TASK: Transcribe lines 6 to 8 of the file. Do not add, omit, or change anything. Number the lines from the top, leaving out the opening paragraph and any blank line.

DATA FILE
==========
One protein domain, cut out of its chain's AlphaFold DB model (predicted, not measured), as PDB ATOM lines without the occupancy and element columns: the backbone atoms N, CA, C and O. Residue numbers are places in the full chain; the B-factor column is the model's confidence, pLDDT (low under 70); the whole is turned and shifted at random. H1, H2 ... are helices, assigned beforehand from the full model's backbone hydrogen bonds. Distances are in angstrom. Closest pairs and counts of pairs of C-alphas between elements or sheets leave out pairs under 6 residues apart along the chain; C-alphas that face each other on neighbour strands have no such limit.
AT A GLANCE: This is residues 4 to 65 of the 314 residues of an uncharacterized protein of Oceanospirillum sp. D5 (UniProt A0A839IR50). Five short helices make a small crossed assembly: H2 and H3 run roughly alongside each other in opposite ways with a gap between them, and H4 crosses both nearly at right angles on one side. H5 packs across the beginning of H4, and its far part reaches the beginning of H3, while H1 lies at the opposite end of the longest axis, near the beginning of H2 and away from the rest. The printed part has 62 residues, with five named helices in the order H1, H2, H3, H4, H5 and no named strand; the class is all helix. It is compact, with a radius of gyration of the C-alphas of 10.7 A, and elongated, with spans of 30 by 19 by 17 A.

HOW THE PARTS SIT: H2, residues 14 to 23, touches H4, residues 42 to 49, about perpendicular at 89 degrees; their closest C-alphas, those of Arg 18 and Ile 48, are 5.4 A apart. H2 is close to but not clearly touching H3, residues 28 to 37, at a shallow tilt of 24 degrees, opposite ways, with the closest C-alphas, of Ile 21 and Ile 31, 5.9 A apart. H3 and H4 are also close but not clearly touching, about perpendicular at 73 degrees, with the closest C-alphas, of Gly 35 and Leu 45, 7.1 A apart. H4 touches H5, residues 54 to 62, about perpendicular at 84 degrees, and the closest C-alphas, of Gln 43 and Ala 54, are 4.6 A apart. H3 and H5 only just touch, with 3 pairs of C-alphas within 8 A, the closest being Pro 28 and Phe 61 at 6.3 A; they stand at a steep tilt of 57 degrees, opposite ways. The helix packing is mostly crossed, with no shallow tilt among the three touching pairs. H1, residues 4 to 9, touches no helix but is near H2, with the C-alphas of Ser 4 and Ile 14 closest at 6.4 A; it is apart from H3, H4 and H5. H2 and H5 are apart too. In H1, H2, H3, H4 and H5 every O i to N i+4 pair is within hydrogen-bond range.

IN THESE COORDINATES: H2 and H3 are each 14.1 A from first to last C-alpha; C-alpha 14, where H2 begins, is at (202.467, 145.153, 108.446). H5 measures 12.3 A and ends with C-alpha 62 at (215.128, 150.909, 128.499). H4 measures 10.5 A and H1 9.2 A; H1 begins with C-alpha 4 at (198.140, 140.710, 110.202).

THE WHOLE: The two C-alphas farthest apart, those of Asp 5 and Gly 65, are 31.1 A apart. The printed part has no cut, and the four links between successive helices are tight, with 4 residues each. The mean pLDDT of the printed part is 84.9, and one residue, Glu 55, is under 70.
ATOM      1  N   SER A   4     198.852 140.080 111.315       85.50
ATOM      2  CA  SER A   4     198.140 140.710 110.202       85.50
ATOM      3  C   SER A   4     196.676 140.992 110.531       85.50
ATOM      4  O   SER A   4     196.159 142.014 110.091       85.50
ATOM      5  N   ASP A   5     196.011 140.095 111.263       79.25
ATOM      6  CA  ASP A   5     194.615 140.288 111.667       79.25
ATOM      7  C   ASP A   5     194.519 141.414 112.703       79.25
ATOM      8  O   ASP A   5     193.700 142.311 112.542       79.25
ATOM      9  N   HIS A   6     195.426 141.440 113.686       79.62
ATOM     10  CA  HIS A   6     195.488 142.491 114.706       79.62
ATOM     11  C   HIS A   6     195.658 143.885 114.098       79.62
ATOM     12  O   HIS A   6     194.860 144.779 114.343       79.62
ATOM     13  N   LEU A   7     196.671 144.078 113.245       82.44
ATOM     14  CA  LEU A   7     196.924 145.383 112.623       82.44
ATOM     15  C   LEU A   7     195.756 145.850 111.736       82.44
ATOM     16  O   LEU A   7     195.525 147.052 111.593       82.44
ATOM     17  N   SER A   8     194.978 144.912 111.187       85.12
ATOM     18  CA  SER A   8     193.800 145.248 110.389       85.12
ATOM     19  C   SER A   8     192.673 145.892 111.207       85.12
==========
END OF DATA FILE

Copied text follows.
ATOM      2  CA  SER A   4     198.140 140.710 110.202       85.50
ATOM      3  C   SER A   4     196.676 140.992 110.531       85.50
ATOM      4  O   SER A   4     196.159 142.014 110.091       85.50